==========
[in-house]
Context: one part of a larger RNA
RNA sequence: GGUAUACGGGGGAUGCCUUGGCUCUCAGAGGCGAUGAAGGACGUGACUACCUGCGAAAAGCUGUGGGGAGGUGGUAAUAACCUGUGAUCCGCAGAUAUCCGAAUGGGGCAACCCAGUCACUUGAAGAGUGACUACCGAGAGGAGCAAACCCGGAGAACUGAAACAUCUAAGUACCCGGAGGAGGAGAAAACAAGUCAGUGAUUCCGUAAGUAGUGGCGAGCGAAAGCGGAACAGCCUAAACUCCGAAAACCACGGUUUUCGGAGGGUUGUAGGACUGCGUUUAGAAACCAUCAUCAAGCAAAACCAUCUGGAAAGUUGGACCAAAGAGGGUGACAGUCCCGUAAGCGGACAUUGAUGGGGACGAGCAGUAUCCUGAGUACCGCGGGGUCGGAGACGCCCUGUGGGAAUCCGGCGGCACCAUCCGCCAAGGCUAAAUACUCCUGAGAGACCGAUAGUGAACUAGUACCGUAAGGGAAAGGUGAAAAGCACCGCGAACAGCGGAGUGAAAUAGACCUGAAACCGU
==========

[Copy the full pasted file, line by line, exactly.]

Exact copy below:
[in-house]
Context: one part of a larger RNA
RNA sequence: GGUAUACGGGGGAUGCCUUGGCUCUCAGAGGCGAUGAAGGACGUGACUACCUGCGAAAAGCUGUGGGGAGGUGGUAAUAACCUGUGAUCCGCAGAUAUCCGAAUGGGGCAACCCAGUCACUUGAAGAGUGACUACCGAGAGGAGCAAACCCGGAGAACUGAAACAUCUAAGUACCCGGAGGAGGAGAAAACAAGUCAGUGAUUCCGUAAGUAGUGGCGAGCGAAAGCGGAACAGCCUAAACUCCGAAAACCACGGUUUUCGGAGGGUUGUAGGACUGCGUUUAGAAACCAUCAUCAAGCAAAACCAUCUGGAAAGUUGGACCAAAGAGGGUGACAGUCCCGUAAGCGGACAUUGAUGGGGACGAGCAGUAUCCUGAGUACCGCGGGGUCGGAGACGCCCUGUGGGAAUCCGGCGGCACCAUCCGCCAAGGCUAAAUACUCCUGAGAGACCGAUAGUGAACUAGUACCGUAAGGGAAAGGUGAAAAGCACCGCGAACAGCGGAGUGAAAUAGACCUGAAACCGU